Thursday, December 29, 2011

Robbing Peter to Pay Chip

About 15 years ago strategic business consultants began to champion an item called the “Balanced Scorecard”.  The idea was that too many businesses were so focused on short term accounting profits, that long term customer and quality metrics were being forgotten.  The implication, it was feared, would be that businesses focusing only on short term profits might penny pinch or shortcut their way out of long term existence.  
Strategic consultancies began to build econometric models that showed short term profit seeking led to long term shrinkage.  Long term, sustainable growth was powered by the short to mid term management of customer and quality metrics.  Thus was born the Balanced Scorecard.  A report card for senior managers that combined profit, costing, productivity, efficiency, quality and customer metrics into a single dashboard.  Being a Marketing Researcher by trade, companies I have worked for through the years have been charged with providing customer metrics for such dashboards in the form of customer sat metrics or brand health measures. 
In addition to simply being a sheet of summary numbers, the scorecards were built upon simulators based on econometric models that helped senior managers allocate monetary expenditures across their business.  Would money saved on quality of inputs have an effect on customer satisfaction which would ultimately lead to lower profits in the long term or would customers be ok with lower quality so along as part of the savings be passed along as a price cut?  Ultimately the scorecards and models were to help guide businesses in allocating scarce resources for their ultimate financial good.
As I have posted items on this blog over the past three years, I have begun to accumulate a set of numbers that seem to me to be worthy of some sort of scorecard status: for example TV ratings goals of 1/2/6 for the Vs/ABC/500 broadcasts by 2012 or ~40% American drivers.  50% Ovals and 50% twisties.  I have no time series data and thus no model to bear these numbers out as reliable goals, but I am a blogger, HEAR ME ROAR! 
Another number I think is of some note is 24.  24 is a goal for two key measures of the series health.  A strong IndyCar series will have 24 events, each featuring at least 24 entries each.  How do we stand?  Well I put this post off a few weeks awaiting final word on the schedule and to see how car counts were shaking out.  Well, we know the story, we’re scraping to find a 16th event but according to Marshal Pruett, there’s enough Irons in the fire that when all shakes out, it is not out of the realm of possibility to have somewhere between 26 and 30 fulltime cars on the grid.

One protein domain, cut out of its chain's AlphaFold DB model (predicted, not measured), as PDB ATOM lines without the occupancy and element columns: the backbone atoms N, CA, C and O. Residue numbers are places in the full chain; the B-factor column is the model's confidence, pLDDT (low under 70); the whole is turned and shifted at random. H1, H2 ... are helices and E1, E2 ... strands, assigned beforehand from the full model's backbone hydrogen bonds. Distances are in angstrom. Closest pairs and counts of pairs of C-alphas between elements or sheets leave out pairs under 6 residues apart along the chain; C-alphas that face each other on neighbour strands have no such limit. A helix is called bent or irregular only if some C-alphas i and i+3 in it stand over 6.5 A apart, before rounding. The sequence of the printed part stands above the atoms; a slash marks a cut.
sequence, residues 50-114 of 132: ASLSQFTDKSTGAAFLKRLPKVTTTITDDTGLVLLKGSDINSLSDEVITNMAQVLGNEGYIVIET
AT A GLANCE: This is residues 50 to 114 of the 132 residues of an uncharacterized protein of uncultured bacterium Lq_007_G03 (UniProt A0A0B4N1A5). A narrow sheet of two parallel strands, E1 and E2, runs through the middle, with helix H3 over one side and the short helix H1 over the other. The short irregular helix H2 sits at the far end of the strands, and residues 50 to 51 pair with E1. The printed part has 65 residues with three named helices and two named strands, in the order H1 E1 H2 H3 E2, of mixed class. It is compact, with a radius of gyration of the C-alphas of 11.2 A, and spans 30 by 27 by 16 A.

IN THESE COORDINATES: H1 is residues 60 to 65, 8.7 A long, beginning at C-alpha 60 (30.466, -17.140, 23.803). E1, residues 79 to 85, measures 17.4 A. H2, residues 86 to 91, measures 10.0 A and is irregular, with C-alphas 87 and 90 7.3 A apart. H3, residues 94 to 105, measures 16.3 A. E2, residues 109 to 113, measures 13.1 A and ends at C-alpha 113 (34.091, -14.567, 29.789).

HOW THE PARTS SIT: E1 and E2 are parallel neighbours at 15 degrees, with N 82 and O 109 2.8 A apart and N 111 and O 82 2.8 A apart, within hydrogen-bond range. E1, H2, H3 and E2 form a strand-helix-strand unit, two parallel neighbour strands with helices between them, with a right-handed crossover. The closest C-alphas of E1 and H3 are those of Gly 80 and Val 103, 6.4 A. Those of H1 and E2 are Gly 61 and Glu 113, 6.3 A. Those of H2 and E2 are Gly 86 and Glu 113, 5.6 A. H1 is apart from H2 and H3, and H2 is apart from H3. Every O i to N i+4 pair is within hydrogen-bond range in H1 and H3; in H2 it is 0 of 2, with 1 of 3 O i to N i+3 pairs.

Ultimately IndyCar is a two tier franchise business model.  It sanctions racing events for teams to participate in.  Promoters and track owners on one hand and racing teams on the other.  Two sets of businesses and profit centers based around the revenue streams that IndyCar produces.  Right now, it would appear that one set of these entities is doing better than the other.  New teams and old teams alike are bullish about the long term potential of participating in Indycar (the loss of NHL is noted, though I do wonder if the roll up of that revered team has more to do with devaluing an asset for estate planning purposes than being a deep statement about the prospects for operating an Indycar team in the near future).  On the other hand the league is searching for business models that work for new events and at almost any sort of oval in general.
Yesterday I posted a flow chart of the transfers of money that happens amongst the players on the IndyCar stage.  Pressdog will be relieved to see that all sources of revenue basically came from the fan base, filtered through sponsors, promoters and TV back to the league and teams.  Indeed, other than operating expenses (which all three profit centers have), only the teams had all the arrows pointing towards them, w/o any pointing away. 

I like race cars, you like race cars, we all like race cars.  Amazing to imagine how happy either ChampCar or the IRL would have felt about the car counts the league saw this year and could see next year.  But we also like RACES and the flip side of this is the pinch on the promoters and track owners.  It simply is a tough nut to crack for many of them to make money and hence, those willing to give IndyCar a try are fewer and the schedule has dwindled.